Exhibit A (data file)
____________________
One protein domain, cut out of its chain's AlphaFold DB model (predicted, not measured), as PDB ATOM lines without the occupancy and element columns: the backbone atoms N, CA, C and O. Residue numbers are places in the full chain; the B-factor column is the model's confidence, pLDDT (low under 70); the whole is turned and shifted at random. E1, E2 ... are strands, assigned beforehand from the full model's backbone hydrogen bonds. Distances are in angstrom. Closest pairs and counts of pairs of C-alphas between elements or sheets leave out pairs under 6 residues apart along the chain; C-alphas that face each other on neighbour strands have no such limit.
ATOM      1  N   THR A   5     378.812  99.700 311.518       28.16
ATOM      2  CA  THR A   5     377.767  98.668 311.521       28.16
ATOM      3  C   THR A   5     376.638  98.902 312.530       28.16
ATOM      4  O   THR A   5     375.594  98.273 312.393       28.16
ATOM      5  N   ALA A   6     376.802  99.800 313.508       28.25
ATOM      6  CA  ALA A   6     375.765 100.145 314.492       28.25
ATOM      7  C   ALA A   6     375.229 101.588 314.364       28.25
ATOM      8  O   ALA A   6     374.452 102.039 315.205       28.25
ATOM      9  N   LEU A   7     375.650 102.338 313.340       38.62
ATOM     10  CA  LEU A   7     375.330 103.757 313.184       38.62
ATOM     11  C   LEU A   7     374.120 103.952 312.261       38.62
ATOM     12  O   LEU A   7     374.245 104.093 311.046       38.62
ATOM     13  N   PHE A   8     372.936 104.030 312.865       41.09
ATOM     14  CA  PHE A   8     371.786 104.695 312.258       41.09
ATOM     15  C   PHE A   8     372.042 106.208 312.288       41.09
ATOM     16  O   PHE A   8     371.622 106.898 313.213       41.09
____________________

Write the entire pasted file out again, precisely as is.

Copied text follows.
One protein domain, cut out of its chain's AlphaFold DB model (predicted, not measured), as PDB ATOM lines without the occupancy and element columns: the backbone atoms N, CA, C and O. Residue numbers are places in the full chain; the B-factor column is the model's confidence, pLDDT (low under 70); the whole is turned and shifted at random. E1, E2 ... are strands, assigned beforehand from the full model's backbone hydrogen bonds. Distances are in angstrom. Closest pairs and counts of pairs of C-alphas between elements or sheets leave out pairs under 6 residues apart along the chain; C-alphas that face each other on neighbour strands have no such limit.
ATOM      1  N   THR A   5     378.812  99.700 311.518       28.16
ATOM      2  CA  THR A   5     377.767  98.668 311.521       28.16
ATOM      3  C   THR A   5     376.638  98.902 312.530       28.16
ATOM      4  O   THR A   5     375.594  98.273 312.393       28.16
ATOM      5  N   ALA A   6     376.802  99.800 313.508       28.25
ATOM      6  CA  ALA A   6     375.765 100.145 314.492       28.25
ATOM      7  C   ALA A   6     375.229 101.588 314.364       28.25
ATOM      8  O   ALA A   6     374.452 102.039 315.205       28.25
ATOM      9  N   LEU A   7     375.650 102.338 313.340       38.62
ATOM     10  CA  LEU A   7     375.330 103.757 313.184       38.62
ATOM     11  C   LEU A   7     374.120 103.952 312.261       38.62
ATOM     12  O   LEU A   7     374.245 104.093 311.046       38.62
ATOM     13  N   PHE A   8     372.936 104.030 312.865       41.09
ATOM     14  CA  PHE A   8     371.786 104.695 312.258       41.09
ATOM     15  C   PHE A   8     372.042 106.208 312.288       41.09
ATOM     16  O   PHE A   8     371.622 106.898 313.213       41.09